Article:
More about Alfred Ernest Bagnall

 

Written by Nita Pearson

 

Captain Alfred Ernest Bagnall MC, 1/5th Batt York and Lancaster Regt

 

Alfred Ernest Bagnall was born on the 13 November 1895 at 49 Midland Road Rotherham, and all his life was known as Ernest. Only son of Alfred, originally an iron moulder, later a licensee and a self-educated man, and Elizabeth Bagnall, Ernest was one of 6 children, with one younger sister, and 4 older sisters, although one of his older sisters died in infancy.

 

The birth certificate notes Ernest’s mother's surname as Bagnall formerly Bagnall. She was a distant cousin of her husband, and they married at St Thomas’, Kimberworth on 25 May 1885, after having produced a daughter called Hannah, and whilst Elizabeth was pregnant with Alice Maud who died in infancy.

 

Ernest was the apple of his mother's eye, and a postcard sent to him at the age of 7 by his mother when she visited London suggests he was spoilt.

 

 

Ernest was educated at King Edward VII School, Sheffield, a fee paying school.  It is assumed that he travelled to school daily by tram and/or train.  There are several photographs of Ernest kept at the school, all showing him resplendent in the uniform of the day.  It is uncertain when Ernest joined the school, and it may well be that he may have been one of the first pupils in 1905, when the school was founded, after the LEA arranged and funded an amalgamation between two other schools. 

 

The school records suggest that he did not record much academic success.  This is based on the school magazine having no record of him gaining either a higher or lower school certificate, but he obviously did well at school, although he won no prizes.  He later went on to Durham University as a theology student, which was unusual for that school, as most students who matriculated went to other universities.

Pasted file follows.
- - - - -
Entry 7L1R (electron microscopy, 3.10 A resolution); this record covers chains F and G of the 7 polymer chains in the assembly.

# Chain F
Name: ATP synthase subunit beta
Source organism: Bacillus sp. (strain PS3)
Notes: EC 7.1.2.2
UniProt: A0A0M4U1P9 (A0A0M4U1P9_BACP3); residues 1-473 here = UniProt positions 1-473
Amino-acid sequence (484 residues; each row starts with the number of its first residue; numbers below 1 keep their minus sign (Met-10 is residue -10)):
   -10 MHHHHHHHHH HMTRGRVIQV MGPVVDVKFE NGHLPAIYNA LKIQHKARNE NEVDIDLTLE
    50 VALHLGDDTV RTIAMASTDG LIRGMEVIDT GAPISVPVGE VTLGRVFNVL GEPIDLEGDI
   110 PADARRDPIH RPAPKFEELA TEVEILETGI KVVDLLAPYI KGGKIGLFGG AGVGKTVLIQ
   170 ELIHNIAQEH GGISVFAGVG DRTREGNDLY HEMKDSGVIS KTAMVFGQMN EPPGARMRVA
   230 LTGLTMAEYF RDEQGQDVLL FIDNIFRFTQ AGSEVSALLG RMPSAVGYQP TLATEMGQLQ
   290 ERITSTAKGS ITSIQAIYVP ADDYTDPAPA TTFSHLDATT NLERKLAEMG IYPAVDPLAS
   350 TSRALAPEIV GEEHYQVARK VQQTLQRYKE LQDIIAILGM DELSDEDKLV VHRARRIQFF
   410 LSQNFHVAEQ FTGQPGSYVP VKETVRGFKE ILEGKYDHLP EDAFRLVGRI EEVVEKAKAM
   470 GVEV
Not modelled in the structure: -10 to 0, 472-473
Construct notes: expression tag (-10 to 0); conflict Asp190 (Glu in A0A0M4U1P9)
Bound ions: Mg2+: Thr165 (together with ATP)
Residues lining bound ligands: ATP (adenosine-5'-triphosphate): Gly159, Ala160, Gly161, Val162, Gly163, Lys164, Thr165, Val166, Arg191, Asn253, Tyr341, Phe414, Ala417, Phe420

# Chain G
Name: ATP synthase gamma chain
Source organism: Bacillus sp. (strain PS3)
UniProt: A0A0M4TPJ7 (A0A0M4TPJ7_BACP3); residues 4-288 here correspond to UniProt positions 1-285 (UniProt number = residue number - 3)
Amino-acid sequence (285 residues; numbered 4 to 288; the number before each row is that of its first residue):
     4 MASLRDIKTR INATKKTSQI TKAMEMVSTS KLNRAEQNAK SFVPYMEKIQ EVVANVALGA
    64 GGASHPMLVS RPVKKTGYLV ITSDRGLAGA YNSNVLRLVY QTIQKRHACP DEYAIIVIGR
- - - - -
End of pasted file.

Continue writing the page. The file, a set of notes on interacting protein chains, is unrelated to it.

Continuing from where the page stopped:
During his school years at King Edward VII, Ernest’s main contributions to school life were as footballer and cricketer.  In 1911-12 season, when he was 16 years of age, he played left half for the 1st XI at association football, and was considered to have ‘thoroughly justified his inclusion.’ Records state ‘Feeds his wing well and kicks and tackles effectively’. 

 

In the 1912-13 season, he gained his colours, and played at inside right.  He was a regular scorer.  Later in the season, he played left full back, and was rather a versatile player.  He became captain of the first XI for the 1913-14 season, and played centre forward, scoring regularly including at least 2 hat tricks.

 

1913-1914

A E Bagnall, First XI Team Captain (Seated in the centre of picture).